In the south, this strand of memory lived in the remaining community of black leaders, but never was aired publicly in the white society. The attempt to impose social change by newly emancipated blacks was vehemently opposed at every turn. Rabid anti-black violence broke out. Between 1882 and 1968, 4,742 Americans (virtually all black men) were tortured and killed in lynchings throughout the South.

Although a handful of black leaders, including Frederick Douglass and Ida B. Wells tried to call attention in the North to the perpetuation of white supremacy and anti-black violence in the South, their voices remained isolated in a society flooded by immigrants from Europe with no memory of the war and preoccupied with economic advancement.

As Cook observes, “By 1900, the American republic was an assertive imperialistic power in which the mass of its nonwhite population was disenfranchised, legally segregated and liable to be lynched with impunity.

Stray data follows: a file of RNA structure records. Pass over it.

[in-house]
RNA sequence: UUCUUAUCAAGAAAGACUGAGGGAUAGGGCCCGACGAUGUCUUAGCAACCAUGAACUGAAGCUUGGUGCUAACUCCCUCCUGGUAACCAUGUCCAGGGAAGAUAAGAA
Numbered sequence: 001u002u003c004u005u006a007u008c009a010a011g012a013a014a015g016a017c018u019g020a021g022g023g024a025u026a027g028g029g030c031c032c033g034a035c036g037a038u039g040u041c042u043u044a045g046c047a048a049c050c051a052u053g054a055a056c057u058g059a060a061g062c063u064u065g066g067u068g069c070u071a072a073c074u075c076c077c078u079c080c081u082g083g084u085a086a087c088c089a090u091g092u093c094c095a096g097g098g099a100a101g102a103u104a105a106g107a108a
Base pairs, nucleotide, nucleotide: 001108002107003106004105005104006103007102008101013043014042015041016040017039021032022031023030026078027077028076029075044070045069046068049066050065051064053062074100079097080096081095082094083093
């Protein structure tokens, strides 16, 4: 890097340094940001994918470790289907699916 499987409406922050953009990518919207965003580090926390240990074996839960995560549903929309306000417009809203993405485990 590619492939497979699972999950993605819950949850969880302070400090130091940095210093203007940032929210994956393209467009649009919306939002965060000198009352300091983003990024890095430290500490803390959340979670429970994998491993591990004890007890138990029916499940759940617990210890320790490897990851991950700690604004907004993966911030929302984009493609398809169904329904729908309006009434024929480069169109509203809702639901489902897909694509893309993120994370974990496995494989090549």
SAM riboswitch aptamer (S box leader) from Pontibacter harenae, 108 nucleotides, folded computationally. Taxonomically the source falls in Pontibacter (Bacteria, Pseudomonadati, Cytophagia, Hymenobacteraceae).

The federal government, eager to establish its place in the world as a rising republic, chose to portray the Civil War as a “contest that had saved the United States as a nation with a unique democratic mission in the world” and the home of people enlightened enough to join hands as brothers after bloody conflict that might have permanently divided other nations.

The competing historical narratives, for a time, played a key role in national politics.

The more populous North, a Republican stronghold, retained control of the presidency from 1860-1876. In the disputed election of 1876, Republican Rutherford B. Hayes ran against Democrat Samuel Tilden, a wealthy New York lawyer. The race came down to a dispute over the electoral votes of three southern states: South Carolina, Louisiana and Florida, the only Southern states where Republican Reconstruction governments held any power. In the famous “corrupt bargain,” a bipartisan electoral commission awarded the election to Republican Hayes with the secret understanding that federal military support for the South’s remaining Republican organizations would be withdrawn.